Common tennis injuries

The most common tennis injuries are overuse injuries, caused by repetitions of a one-sided activity like hitting thousands of serves. They can be tough to heal, and can even become chronic in many cases.

Preventing injury: Lateral plank tubing lateral raise helps warm the shoulder and upper back compartment.   -  R. Ragu

Tennis is a very one-sided activity that often results in the muscles on one side of the body becoming overly strong and well developed. Certain areas of a tennis player’s body are often inflexible. The most common tennis injuries are overuse injuries, caused by repetitions of a one-sided activity like hitting thousands of serves. Overuse injuries can be tough to heal, and they can even become chronic in many cases.

Overuse injuries are as follows

Tennis elbow/rotator cuff tears, stress fracture in the back, patella tendinitis, wrist, knees and achilles tendinitis, strains, sprains and muscle spasm. To overcome injuries various methods have to be followed and adapted to the system of proper periodic training protocols, involving all aspects of fitness pertinent to tennis along with recovery and diet schedules.

Specific preparations have to be in place conforming with the courts, geographical location, weather conditions, travel time, diet regime. Adaptation is the key to top-level performance.

Injury prevention methods

* Good warm-up (dynamic) and proper stretching to the full range of movement, along with the specific tubing work to warm the shoulder and upper back compartment is the key.

* Proper cooling down post workout or game is as important as the warm-up to prevent injuries.

* Work on dynamic stretches at varied angles, and also varied stretches for the same muscle groups to prepare them and the joints for desired movement is the key. Bouncing of the stretched position is not recommended.

* Prehab or rehab routines to be followed strictly with the guidance of the sports medicine doctor and the physio. Monitoring by the trainer is crucial to avoid injuries or get back on feet post injury.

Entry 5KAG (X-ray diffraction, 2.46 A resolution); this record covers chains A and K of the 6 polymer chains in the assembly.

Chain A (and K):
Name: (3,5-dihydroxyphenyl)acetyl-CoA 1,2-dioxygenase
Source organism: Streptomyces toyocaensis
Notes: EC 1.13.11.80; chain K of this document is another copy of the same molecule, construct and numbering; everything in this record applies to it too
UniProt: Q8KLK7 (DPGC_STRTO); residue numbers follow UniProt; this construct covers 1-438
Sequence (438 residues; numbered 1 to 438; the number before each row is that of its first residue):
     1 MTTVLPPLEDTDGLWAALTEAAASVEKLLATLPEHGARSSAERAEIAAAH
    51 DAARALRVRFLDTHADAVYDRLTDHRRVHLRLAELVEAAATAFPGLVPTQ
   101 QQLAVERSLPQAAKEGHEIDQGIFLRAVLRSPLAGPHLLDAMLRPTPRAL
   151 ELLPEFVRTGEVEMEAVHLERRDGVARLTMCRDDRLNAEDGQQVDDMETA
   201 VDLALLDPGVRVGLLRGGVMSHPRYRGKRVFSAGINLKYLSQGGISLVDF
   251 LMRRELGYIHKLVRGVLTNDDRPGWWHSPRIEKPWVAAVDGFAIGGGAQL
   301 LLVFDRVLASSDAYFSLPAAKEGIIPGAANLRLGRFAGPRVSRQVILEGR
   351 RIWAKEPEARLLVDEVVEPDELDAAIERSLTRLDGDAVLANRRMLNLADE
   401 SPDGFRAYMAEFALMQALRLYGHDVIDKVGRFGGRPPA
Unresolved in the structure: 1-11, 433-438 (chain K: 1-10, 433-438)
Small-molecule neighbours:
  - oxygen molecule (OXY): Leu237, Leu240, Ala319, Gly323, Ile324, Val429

Proper nutrition, hydration and recovery protocols are vital for injury prevention.

 

Preparation for various types of courts

Professional players encounter different types of courts world over. So training and preparation is vital for enhanced performance with low chances of injury and good recovery.

Synthetic grass: Low bounce, fast, poor underfoot traction.

Clay: High bounce, slow, poor underfoot traction.

Hard court: Medium bounce, moderately fast, good underfoot traction.

Grass: Low bounce, fast, moderate underfoot traction.

Tips for preparing for each surface

Grass/synthetic grass

* Since the bounce of the ball is very low and the player has to stay low with bent knee, it’s practical and important to work on a large muscle group in the lower body, like gluteal with the full range of motion (pistol squats, depth lunges, deep squats, eccentric squats etc.).

* Due to the short and explosive point duration and the speed of the court, it is important to work on your footwork. Co-ordination, reaction time and anticipation are the key factors for early shot-making. Doing 15-20 minutes of fast-foot, speed, reaction time and agility drills before practice would help in preparation.

* Serve and volley plays an important role on grasscourts, and it is possibly for players to get a tight wrist and forearms. Good wrist and forearm strengthening programmes will also be very beneficial (wrist flexion and extension and pronation and supination exercises would help). * Hand-eye co-ordination and reactive and proactive exercises would be beneficial in creating a slight edge for the player.

Hard court

* The high impact involved in playing on this surface means huge amount of stress on the muscoskeletal system. It is, therefore, pertinent to follow overall body and multi-angled training programmes along with the core strength and stability.